A young Team South Africa believe they have a fighting chance to turn the tables on Australia in the annual Southern Shamaal International Surfski Challenge that will take place over 240 kilometres between Port Elizabeth and East London from December 5 to 8.
Last year, the home team lacked spark and received a humiliating 45-minute drubbing at the hands of the Aussies in the event that is renowned as the longest and toughest in the world.
After the first ever formal trials, South Africa has entered two representative teams for the four-day event, which, for the first time, will be contested in a team relay format.
The first choice squad consists of Durban’s Barry Lewin (captain), Port Elizabeth’s Richard von Wildemann and East London’s Bevan Manson. They will be supported by East London’s Hennie Roos, Cape Town’s Tom Schilperoort and East London’s Steve Woods.
Ash Nesbit (captain), multiple world champion Dean Gardiner and lifesaving ironman champion Brandon Sarson will make up the formidable Australian unit.
Also expected to be in the mix are Team USA and Team UAE.
The American outfit consists of six-time Olympian Philippi Bocarra, current national champion Noah Hawk and former South African Patrick Hemmens.
The dangerous Emirates team is made up of Australian expats Hayden Smith, Pete O’Higgins and Jonathan Crowe – all winners of national and international long-distance titles.
Lewin, who finished eighth in Wednesday’s prestigious Dubai Shamaal, said they had a “huge” chance of holding off the defending champions on the course along South Africa’s Sunshine Coast, which he described as “raw and exposed”.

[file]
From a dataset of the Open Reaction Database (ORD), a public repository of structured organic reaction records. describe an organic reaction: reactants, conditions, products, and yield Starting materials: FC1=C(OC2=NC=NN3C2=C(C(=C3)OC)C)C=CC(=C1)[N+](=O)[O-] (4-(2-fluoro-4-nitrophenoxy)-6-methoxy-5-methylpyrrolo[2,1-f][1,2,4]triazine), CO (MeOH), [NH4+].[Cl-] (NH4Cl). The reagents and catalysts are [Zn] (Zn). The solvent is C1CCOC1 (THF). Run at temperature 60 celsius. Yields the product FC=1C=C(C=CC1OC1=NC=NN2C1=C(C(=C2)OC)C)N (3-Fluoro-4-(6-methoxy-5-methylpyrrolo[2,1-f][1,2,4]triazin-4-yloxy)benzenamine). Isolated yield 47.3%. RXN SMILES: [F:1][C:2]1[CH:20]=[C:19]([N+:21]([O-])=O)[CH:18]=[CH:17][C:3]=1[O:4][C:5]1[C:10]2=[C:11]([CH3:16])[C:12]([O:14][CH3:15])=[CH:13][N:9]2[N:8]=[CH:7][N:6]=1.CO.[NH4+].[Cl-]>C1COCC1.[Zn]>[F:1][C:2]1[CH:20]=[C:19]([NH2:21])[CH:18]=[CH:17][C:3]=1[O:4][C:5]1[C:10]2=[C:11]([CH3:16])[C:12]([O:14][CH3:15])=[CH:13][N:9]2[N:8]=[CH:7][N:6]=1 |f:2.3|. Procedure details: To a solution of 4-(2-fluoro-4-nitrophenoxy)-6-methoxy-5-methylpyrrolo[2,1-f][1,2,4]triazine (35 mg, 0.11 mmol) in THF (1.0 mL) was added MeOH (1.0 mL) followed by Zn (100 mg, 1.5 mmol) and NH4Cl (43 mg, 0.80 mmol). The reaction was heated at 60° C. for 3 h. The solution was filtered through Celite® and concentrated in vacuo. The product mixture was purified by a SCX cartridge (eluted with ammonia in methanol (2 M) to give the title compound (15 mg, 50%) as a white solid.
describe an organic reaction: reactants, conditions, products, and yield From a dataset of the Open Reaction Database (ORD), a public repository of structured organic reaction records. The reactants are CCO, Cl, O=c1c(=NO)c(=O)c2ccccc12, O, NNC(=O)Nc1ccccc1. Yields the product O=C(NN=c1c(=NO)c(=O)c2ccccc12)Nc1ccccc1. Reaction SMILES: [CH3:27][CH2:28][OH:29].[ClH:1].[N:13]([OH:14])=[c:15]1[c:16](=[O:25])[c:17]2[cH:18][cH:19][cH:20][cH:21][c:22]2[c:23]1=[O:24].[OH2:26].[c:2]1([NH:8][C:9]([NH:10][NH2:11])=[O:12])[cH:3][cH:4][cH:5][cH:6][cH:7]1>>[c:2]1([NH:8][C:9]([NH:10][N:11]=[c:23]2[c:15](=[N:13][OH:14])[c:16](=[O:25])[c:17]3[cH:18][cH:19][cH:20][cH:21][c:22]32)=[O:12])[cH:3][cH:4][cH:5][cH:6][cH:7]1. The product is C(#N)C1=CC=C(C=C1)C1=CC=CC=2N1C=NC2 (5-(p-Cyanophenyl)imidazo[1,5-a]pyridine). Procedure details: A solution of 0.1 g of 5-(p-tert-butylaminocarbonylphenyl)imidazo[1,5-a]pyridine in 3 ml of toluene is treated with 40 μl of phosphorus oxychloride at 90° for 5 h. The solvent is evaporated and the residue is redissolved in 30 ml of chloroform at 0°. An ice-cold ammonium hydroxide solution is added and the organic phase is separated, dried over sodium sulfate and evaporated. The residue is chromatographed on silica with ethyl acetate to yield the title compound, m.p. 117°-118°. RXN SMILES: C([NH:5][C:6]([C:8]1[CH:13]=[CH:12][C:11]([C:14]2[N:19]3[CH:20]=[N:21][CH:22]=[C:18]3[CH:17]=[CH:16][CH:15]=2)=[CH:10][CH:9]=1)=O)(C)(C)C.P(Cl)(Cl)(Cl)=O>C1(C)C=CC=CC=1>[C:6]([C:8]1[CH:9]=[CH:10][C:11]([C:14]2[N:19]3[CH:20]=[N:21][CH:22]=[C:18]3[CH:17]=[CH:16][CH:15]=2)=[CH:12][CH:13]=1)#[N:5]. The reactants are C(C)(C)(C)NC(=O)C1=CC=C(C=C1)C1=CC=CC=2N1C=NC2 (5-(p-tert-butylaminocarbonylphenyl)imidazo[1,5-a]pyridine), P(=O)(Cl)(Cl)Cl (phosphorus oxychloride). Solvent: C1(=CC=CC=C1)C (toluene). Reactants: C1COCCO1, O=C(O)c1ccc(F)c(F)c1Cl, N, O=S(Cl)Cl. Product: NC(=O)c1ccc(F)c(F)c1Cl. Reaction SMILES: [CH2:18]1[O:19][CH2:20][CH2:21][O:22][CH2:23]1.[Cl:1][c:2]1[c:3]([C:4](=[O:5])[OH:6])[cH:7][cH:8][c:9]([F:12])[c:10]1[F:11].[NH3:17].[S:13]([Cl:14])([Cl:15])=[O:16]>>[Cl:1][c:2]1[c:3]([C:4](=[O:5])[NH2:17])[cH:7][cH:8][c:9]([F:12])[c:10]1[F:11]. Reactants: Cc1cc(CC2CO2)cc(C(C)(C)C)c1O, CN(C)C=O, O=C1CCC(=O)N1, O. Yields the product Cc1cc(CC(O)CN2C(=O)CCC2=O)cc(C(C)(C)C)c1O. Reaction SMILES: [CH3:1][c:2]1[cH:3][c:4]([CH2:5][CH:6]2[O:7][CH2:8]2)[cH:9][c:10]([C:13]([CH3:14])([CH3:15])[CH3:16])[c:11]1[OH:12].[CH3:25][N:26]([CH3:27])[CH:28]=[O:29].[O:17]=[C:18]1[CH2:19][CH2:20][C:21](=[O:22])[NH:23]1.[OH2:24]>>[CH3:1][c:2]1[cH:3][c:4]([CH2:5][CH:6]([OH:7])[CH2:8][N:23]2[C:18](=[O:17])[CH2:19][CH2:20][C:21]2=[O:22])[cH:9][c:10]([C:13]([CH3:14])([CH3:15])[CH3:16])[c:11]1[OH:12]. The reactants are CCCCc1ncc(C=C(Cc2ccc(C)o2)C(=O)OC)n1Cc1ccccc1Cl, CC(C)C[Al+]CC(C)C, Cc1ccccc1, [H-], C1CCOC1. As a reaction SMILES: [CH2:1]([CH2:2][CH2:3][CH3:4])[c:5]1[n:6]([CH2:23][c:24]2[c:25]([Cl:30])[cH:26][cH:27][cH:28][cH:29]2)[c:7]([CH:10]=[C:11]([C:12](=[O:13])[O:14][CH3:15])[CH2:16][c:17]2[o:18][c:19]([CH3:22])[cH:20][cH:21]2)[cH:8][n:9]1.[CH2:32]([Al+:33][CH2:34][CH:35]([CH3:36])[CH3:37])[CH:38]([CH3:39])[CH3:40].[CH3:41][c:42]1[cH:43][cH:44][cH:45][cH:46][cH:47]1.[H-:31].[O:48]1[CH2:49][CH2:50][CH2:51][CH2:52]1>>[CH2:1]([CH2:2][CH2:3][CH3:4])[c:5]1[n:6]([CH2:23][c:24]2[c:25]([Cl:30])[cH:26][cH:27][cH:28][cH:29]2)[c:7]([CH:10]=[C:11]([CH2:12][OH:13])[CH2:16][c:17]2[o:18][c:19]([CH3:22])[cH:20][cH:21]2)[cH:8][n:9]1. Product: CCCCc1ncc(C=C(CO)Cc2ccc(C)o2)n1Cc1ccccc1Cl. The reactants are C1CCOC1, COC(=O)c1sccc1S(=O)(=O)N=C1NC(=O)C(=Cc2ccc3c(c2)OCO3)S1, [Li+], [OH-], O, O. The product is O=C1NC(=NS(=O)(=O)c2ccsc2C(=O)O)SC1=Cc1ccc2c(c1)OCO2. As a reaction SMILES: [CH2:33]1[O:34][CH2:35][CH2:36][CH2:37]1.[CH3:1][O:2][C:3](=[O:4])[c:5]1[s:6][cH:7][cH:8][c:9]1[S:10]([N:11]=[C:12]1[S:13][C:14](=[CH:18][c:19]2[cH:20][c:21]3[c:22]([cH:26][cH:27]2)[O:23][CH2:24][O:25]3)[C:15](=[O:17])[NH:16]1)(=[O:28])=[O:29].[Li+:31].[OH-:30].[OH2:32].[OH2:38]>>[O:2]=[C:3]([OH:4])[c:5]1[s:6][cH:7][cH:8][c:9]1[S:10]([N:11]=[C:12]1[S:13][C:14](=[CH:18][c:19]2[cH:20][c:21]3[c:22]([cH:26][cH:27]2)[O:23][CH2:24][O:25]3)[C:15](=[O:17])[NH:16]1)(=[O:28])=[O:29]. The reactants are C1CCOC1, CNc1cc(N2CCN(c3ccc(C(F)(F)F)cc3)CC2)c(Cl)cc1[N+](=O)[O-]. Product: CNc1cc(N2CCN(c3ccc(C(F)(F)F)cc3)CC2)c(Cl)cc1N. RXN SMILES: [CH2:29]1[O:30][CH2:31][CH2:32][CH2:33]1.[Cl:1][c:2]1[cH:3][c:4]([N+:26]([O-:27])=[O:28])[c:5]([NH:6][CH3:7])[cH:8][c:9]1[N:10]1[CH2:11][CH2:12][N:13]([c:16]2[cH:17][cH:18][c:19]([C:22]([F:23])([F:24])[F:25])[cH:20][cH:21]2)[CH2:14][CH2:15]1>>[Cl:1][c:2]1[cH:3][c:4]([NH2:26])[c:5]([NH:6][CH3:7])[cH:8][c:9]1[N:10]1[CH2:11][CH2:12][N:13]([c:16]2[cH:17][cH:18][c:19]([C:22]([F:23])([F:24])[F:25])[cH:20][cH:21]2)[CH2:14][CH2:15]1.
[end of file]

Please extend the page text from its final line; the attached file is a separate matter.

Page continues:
“We have a very strong team with lots of character. Richard (von Wildemann) is a fighter in the true sense of the word and Bevan (Manson) knows the conditions like the palm of his hand.”
Lewin said he expected the Aussies to be their main rivals. “They always perform when it matters most and with the experience of Dean (Gardiner) they will be an exceptionally strong unit.”
With later starts than in previous years, the wind will definitely be a factor, Lewin predicted. “However, conditions will be different every day and the team that is able to adapt the best will be the one to beat.”
He singled out the team from the Emirates as the dark horse.
Adapting to world trends, the race will be a downwind affair for the first time. This means each day’s start is determined according to the prevailing wind.
Race coordinator Mike Zoetmulder, of Axxess DSL Ocean Racing Series fame, said if the easterly wind continued the first stage was likely to start in Port Alfred at 10am on Saturday with the finish at Woody Cape – a distance of 52km – predicted around 1pm. The changeover would then be at Kenton-on-Sea after 22km.
Full Stop Communications
On behalf of:
Zports and Southern Shamaal